Catafalque Reliefs

Catafalque Bronze Reliefs

The catafalque reliefs have been cast in special quality fine art bronze involving a long and complex process. The bronze used is a material that has been developed for sculpting and has very good casting properties which allows it to fill all the voids in the mould thus producing fine work.

The artist begins with a sketch or diagram of the desired item.

This is then made into a clay sculpture that needs to be very carefully designed and crafted as it forms the basis of the final item.

Joan Working on the Clay Sculpture of the Greek Soldier’s Head

Once the clay-based model is completed moulds are taken of the item – a final hard positive mould is then sent to the foundry for the casting process.

In the case of the reliefs used in the memorial, each figure was not cast as a single piece. For example, the head of the Australian soldier was cast separately as shown in the image. One can see the amount of cutting and trimming needed to bring the head to a manageable item. After trimming, the head, in this instance, it is welded using special welding rods to the body section. The weld is then ground so that the joint becomes, for all intents and purposes, invisible.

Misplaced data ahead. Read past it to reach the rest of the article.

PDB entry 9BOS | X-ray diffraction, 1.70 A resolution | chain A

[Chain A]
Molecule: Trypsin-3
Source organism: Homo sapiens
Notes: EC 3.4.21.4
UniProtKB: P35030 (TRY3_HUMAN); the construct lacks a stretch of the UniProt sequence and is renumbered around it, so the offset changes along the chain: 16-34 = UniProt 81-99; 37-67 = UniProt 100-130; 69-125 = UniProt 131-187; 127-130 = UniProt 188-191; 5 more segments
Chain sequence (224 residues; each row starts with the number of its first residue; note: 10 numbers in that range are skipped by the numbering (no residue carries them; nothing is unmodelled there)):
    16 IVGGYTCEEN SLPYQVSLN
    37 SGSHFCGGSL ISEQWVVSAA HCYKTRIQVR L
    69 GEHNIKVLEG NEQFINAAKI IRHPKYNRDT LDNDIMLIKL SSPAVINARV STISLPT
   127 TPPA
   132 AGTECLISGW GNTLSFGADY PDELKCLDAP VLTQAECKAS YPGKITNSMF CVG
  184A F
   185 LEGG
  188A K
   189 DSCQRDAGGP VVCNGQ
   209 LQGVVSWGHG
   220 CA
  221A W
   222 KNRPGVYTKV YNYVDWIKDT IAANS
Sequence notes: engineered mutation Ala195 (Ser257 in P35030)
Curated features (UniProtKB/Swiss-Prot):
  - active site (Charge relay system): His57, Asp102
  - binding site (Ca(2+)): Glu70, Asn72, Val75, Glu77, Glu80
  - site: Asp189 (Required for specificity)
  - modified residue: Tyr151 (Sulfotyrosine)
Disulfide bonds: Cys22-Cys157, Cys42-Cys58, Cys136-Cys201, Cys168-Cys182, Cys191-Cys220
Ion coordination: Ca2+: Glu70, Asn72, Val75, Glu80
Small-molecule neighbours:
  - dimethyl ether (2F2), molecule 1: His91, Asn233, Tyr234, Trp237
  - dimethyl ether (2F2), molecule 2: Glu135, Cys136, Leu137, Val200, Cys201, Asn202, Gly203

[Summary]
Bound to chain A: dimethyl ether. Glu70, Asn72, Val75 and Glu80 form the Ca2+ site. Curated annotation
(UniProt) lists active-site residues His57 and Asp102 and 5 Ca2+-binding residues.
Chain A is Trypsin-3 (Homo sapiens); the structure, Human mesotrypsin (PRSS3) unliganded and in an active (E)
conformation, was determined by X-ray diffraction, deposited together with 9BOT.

Head of the Australian Soldier

The Headless Section of the Australian Soldier

Following the assembly of the whole figure, the task of finishing begins. This requires long hours of careful grinding to ensure all details such as eyes, eyebrows, nostrils, badges, etc are finished to a very high realistic standard.

Charlie Smith Fine Grinding Details on the Australian Soldier

Charlie and Joanne Finishing the Greek Soldier

The Finished Heads of the Greek and Australian Soldiers

When the reliefs reach the stage where the artist is satisfied with the resultant standard, they are finally treated with a process known as intentional or artistic patina. In addition to enhancing the aesthetic appearance of each relief, the patina also acts as a protective surface.